Journal of Gastrointestinal & Digestive System
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The diagnosis of Inflammatory Bowel Disease (IBD) requires extensive and often invasive investigations including
colonoscopy, histology and places a heavy burden both on healthcare resources, because of the cost and on the individual,
in times of disease-related disability and poor quality of life. Recently, there has been increasing interest in non-invasive
biomarkers to diagnose IBD and to monitor the disease activity. There is growing scientific interest in the investigation of volatile
metabolites and numbers of studies have focused on the utilization of non-invasive biomarkers in the diagnosis of GI disease.
The developments of sophisticated analytical techniques have enabled the study and interpretation of changes in the fecal and
breathe Volatile Organic Metabolites (VOMs) and its correlation with the pathophysiological mechanisms in IBD. VOMs are
the chemicals that are the products and intermediates of metabolism and may be altered during the diseases process. Changes
in the signature of VOMs could potentially provide diagnostic information about health and disease. Multiple studies have
reported the differences in VOM profiles of healthy controls vs. patients with IBD other GI disorders. VOM profiles have been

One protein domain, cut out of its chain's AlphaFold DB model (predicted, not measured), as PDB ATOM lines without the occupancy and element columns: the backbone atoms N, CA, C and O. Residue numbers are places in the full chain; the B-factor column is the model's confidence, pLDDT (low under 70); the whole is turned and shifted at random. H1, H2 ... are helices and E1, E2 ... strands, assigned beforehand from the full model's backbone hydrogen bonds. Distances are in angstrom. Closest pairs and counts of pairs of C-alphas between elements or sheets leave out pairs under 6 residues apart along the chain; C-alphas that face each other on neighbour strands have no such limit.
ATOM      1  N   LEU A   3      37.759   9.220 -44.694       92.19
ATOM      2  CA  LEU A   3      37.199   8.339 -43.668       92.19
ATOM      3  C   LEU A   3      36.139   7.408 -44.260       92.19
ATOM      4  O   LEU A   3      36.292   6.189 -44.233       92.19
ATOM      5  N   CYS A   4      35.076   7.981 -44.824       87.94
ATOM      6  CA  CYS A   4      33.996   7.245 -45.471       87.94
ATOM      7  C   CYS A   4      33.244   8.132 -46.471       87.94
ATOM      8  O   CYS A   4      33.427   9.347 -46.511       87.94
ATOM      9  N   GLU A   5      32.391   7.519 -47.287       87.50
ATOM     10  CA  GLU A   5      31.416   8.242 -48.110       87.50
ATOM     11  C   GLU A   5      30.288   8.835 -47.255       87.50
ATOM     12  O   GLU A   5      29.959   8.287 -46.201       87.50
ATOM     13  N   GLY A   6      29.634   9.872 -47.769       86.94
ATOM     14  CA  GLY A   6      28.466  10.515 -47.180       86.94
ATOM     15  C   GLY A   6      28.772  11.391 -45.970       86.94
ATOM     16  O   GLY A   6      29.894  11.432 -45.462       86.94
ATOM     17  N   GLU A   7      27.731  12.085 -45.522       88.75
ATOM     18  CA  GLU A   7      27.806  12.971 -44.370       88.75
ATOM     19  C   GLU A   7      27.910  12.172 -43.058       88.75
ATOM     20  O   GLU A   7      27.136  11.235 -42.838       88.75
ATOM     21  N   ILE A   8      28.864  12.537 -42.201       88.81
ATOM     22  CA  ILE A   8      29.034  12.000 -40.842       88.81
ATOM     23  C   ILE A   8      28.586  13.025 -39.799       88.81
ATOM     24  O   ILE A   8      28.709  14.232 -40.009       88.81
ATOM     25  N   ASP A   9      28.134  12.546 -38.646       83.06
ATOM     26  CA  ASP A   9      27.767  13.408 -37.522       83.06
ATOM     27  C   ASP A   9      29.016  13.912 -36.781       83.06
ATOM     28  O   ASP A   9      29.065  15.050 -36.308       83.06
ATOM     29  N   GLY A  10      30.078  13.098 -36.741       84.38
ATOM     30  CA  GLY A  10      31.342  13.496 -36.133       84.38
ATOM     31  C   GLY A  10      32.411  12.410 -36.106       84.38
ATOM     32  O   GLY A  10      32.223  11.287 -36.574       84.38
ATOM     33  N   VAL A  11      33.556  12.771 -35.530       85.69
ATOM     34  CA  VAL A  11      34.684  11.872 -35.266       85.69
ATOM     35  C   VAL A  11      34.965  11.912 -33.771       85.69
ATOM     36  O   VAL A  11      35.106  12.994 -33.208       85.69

used to segregate patients by disease activity and the type of disease. The correlation of VOMs with microbiota is interesting and
supports the hypothesis of gut microbial dysbiosis in the etiology of IBD. This provides an important platform to explore the
role of dysbiosis in IBD and other GI disorders pathogenesis and development of novel therapeutic targets. In future, further
understanding of fecal VOMs may lead to the development of a rapid and simple point of care diagnosis and monitoring of IBD.
Iftikhar Ahmed is a Consultant Gastroenterologist at University Hospital Southampton and Visiting Consultant at East Sussex Hospitals NHS Foundation Trust, UK. He is a Senior Clinical Lecturer at the University of Southampton UK. His research interests include investigating the changes in the smell of feces and breathe to understand the pathophysiological mechanisms of GI disorders and to develop a non-invasive biomarker. Through formal laboratory research, he studied the fecal volatile metabolomics profiles of patients with Liver disease (NAFLD), IBD and Irritable Bowel Syndrome (IBS) in comparison with healthy individuals and was awarded the degree of Doctorate of Medicine (MD) by University of the Bristol in 2012.